Monday, January 9, 2023

Prominent Think Tank Journal Shutting Down

Here is more from Politico:

The National Interest, a prominent journal run by a right-leaning foreign policy think tank, is shutting down its print edition after running into severe financial problems, according to four current and former magazine staffers familiar with the matter.

The bimonthly magazine housed in the Center for the National Interest had a nearly four-decaderun as a leading national security product, publishing such seminal works as FRANCIS FUKUYAMA’s “End of History” essay.

But current editorial management was unwilling to incur debts to keep the print edition alive, according to one of the people, though the publication will continue for now as a website. Circulation for the hard copy was already down to a couple thousand subscribers, a drop from almost 10,000 in the 1990s, according to a current magazine staffer. The people were granted anonymity to candidly discuss internal matters at the magazine and think tank.

The think tank has long had financial issues, according to current and former staffers and a review of public documents.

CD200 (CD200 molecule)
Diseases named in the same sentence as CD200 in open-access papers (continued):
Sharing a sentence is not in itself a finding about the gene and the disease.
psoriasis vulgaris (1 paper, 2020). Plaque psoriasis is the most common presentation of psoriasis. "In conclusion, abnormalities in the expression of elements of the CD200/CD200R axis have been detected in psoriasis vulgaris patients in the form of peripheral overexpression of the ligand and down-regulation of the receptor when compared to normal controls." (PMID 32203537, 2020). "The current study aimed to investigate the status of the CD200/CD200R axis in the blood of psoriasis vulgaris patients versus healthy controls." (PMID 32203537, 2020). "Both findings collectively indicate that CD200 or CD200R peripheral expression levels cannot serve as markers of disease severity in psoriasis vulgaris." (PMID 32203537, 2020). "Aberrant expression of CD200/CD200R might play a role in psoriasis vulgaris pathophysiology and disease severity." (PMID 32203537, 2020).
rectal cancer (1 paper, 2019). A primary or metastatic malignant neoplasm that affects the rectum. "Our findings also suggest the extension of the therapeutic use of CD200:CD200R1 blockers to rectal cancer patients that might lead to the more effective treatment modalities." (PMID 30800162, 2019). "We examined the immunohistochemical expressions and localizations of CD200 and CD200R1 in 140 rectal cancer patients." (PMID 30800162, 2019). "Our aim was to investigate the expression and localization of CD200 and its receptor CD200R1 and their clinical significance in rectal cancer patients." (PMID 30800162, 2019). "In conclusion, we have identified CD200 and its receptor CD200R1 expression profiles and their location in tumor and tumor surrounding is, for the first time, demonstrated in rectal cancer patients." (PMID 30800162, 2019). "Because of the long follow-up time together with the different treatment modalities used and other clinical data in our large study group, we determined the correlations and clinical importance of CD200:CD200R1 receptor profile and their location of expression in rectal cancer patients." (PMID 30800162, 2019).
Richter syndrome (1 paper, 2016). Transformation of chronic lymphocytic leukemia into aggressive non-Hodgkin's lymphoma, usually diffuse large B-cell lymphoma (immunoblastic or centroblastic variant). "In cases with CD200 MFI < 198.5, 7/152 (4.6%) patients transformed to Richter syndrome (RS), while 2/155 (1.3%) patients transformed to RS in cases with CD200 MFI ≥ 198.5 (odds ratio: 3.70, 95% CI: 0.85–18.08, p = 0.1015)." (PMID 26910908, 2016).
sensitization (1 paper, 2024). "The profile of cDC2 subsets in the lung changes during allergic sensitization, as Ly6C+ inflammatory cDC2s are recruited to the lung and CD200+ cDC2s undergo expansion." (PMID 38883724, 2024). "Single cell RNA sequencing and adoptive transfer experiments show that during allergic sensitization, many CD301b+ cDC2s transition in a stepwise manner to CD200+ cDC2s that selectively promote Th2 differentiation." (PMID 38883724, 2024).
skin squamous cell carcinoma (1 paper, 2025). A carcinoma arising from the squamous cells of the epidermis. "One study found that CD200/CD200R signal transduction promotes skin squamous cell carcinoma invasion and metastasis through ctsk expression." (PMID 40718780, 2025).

According to tax filings, it operated at a loss of $1 million to $2 million in every year from 2016 to 2020, except in 2019, when it made $300,000 in profit.

Three current and former magazine staffers and another person familiar with the magazine and the center complained about [CNI President Dimitri] Simes’ focus on hosting a television show on Russian state-run TV.

Simes had further caused controversies for the center for espousing increasingly pro-Russian rhetoric, according to seven people familiar with the center.


The president of the think tank, Dimitri Simes, retired on Dec. 31.  Politico also notes that Dov Zakheim, a top Defense Department official in the second Bush administration, resigned from the think tank's board in May after Simes continued to visit Russia and appear on state TV after the invasion of Ukraine.

Now, CNI has only around five total staffers - four of whom are dedicated to the magazine's website.  Several years ago it had around 20 staffers.